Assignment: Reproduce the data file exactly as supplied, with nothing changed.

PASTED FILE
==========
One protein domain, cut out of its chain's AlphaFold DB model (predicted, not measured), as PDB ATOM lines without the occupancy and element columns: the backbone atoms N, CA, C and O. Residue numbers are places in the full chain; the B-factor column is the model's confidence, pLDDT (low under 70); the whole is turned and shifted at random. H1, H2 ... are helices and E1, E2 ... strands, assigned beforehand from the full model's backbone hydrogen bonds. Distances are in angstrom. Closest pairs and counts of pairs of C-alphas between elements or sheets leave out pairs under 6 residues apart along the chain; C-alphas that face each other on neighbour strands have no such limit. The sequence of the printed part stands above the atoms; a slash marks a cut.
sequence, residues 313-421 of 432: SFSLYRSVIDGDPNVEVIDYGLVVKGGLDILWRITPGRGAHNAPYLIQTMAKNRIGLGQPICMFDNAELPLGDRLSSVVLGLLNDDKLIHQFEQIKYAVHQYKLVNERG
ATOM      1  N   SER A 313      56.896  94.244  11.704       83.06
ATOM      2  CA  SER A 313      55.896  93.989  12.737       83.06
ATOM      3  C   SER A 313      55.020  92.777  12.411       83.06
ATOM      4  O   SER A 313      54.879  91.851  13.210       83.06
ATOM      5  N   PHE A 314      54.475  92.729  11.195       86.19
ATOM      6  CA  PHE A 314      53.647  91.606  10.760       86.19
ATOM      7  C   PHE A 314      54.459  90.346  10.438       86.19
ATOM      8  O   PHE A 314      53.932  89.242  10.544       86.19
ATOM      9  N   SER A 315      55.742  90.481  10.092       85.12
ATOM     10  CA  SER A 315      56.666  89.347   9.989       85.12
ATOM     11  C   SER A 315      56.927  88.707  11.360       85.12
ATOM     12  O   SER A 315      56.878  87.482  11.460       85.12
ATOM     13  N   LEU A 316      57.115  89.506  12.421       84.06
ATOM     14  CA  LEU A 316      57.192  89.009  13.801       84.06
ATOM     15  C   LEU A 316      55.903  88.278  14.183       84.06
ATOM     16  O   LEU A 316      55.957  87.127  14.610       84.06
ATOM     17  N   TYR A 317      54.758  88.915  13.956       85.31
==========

One protein domain, cut out of its chain's AlphaFold DB model (predicted, not measured), as PDB ATOM lines without the occupancy and element columns: the backbone atoms N, CA, C and O. Residue numbers are places in the full chain; the B-factor column is the model's confidence, pLDDT (low under 70); the whole is turned and shifted at random. H1, H2 ... are helices and E1, E2 ... strands, assigned beforehand from the full model's backbone hydrogen bonds. Distances are in angstrom. Closest pairs and counts of pairs of C-alphas between elements or sheets leave out pairs under 6 residues apart along the chain; C-alphas that face each other on neighbour strands have no such limit. The sequence of the printed part stands above the atoms; a slash marks a cut.
sequence, residues 313-421 of 432: SFSLYRSVIDGDPNVEVIDYGLVVKGGLDILWRITPGRGAHNAPYLIQTMAKNRIGLGQPICMFDNAELPLGDRLSSVVLGLLNDDKLIHQFEQIKYAVHQYKLVNERG
ATOM      1  N   SER A 313      56.896  94.244  11.704       83.06
ATOM      2  CA  SER A 313      55.896  93.989  12.737       83.06
ATOM      3  C   SER A 313      55.020  92.777  12.411       83.06
ATOM      4  O   SER A 313      54.879  91.851  13.210       83.06
ATOM      5  N   PHE A 314      54.475  92.729  11.195       86.19
ATOM      6  CA  PHE A 314      53.647  91.606  10.760       86.19
ATOM      7  C   PHE A 314      54.459  90.346  10.438       86.19
ATOM      8  O   PHE A 314      53.932  89.242  10.544       86.19
ATOM      9  N   SER A 315      55.742  90.481  10.092       85.12
ATOM     10  CA  SER A 315      56.666  89.347   9.989       85.12
ATOM     11  C   SER A 315      56.927  88.707  11.360       85.12
ATOM     12  O   SER A 315      56.878  87.482  11.460       85.12
ATOM     13  N   LEU A 316      57.115  89.506  12.421       84.06
ATOM     14  CA  LEU A 316      57.192  89.009  13.801       84.06
ATOM     15  C   LEU A 316      55.903  88.278  14.183       84.06
ATOM     16  O   LEU A 316      55.957  87.127  14.610       84.06
ATOM     17  N   TYR A 317      54.758  88.915  13.956       85.31